McClellan issues a “Message to the Army of the Potomac”: “Your achievements of the last ten days have illustrated the valor and endurance of the American soldier!  Attacked by vastly superior forces, and without hope of reinforcements, you have succeeded in changing most hazardous of military expedients.  You have saved all your material, all your trains, and all your guns, except a few lost in battle, taking in return guns and colors from the enemy.  Upon your march you have been assailed day after day with desperate fury by men of the same race and nation, skillfully massed and led; and under every disadvantage of numbers, and necessarily of position also, you have in every conflict beaten back your foes with enormous slaughter.  Your conduct ranks you among the celebrated armies of history.  No one will now question that each of you always say with pride: ‘I belonged to the Army of the Potomac!’  You have reached this new base, complete in organization and prepared to receive them.  I have personally established your lines.  Let them come, and we will convert their repulse into a final defeat.  Your Government is strengthening you with the resources of a great people.  On this our Nation’s Birthday we declare to our foes, who are rebels against the best interests of mankind, that this Army shall enter the Capital of their so-called Confederacy; that this Army shall enter the Capital of their so-called Confederacy; that our national Constitution shall prevail; and that the Union which can alone insure internal peace and external security to each State must and shall be preserved, cost what it may in time, treasure and blood.”

Massachusetts journalist Ben Perley Poore wrote: “Independence Day, 1862, was not joyously celebrated at Washington.  The martial pageant with which the day had been glorified years past had been replaced by the stern realities of war, and the hospitals were crowded with the sick, the wounded, and the dying.”  Historian Allan Nevins writes that Massachusetts Senator Charles Sumner “called at the White House twice on July 4 to plead that the President reconsecrate the day by a decree of emancipation.  The first time Lincoln protested that while he might take such a step for eastern Virginia, a proclamation for the entire South was ‘too big a lick now.’  Sumner replied that the nation needed big licks.  The second time Lincoln offered a detailed argument for delay, as if he might be weakening.”

General Randolph Marcy, the father-in-law of General McClellan, arrives in Washington to press McClellan’s opinion that the Union Army in Virginia would be forced to surrender if it was not reenforced.  Illinois Senator Orville H. Browning wrote:  ‘This excited Stanton very much, and he went directly to the President and reported what had been said.’  Historian Bruce Tap wrote: “Lincoln too was upset at such defeatist language and lectured Marcy: ‘I understand you have used the word ‘capitulate’ — that is a word not to be used in connection with the army.’” Historian Allan Nevins wrote: “As Lincoln proceeded with his reprimand, Marcy blundered out a lame apology, while later he returned to the War Department to make peace with Stanton.  But it had been an ugly moment.”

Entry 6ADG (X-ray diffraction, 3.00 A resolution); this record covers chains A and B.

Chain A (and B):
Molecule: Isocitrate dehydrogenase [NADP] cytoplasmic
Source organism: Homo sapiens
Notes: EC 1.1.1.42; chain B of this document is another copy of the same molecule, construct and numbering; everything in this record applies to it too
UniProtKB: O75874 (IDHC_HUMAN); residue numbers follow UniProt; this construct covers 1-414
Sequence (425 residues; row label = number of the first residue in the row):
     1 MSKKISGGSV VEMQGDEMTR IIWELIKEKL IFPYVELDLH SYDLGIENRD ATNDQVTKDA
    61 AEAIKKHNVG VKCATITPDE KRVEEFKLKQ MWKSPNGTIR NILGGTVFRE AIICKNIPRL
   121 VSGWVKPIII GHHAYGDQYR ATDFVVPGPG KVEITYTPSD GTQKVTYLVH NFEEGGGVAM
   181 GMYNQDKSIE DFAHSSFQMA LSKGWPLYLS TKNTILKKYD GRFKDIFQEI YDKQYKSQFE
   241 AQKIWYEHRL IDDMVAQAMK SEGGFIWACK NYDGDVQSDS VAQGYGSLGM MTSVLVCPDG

President Lincoln writes General George B. McClellan: “I understand your position as stated in your letter, and by Gen. Marcy.  To reinforce you so as to enable you to resume the offensive within a month, or even six weeks, is impossible.  In addition to that arrived, and now arriving from the Potomac, (about ten thousand, I suppose) and about ten thousand I hope you will have from Burnside very soon, and about five thousand from Hunter a little later, I do not see how I can send you another man within a month.  Under these circumstances the defensive, for the present, must be your only care.  Save the Army – first, where you are, if you can; and secondly, by removal, if you must.  You, on the ground, must be the judge as to which you will attempt, and of the means for effecting it.  I but give it as opinion, that with the aid of the Gun-Boats, and the re-inforcements mentioned above, you can hold your present position, provided, and so long as, you can keep the James River open below you.  If you are not tolerably confident you can keep the James River open, you had better remove as soon as possible.  I do not remember that you have expressed any apprehension as to the danger of having your communication cut on the river below you; yet I do not suppose it can have escaped your attention.”  Lincoln added: “If, at any time, you feel able to take the offensive, you are not restrained from doing so.”

General George B. McClellan writes Secretary of War Edwin M. Stanton: “Had a long telegram from the Presdt which quite discourages me as it shows a fatal want of appreciation of the glorious achievements of this Army, & of the circumstances of the case, as well as of the causes which led to it.  I will save this Army & lead it victory in spite of all enemies in all directions.”

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Published in: on July 4, 2012 at 12:08 pm  Leave a Comment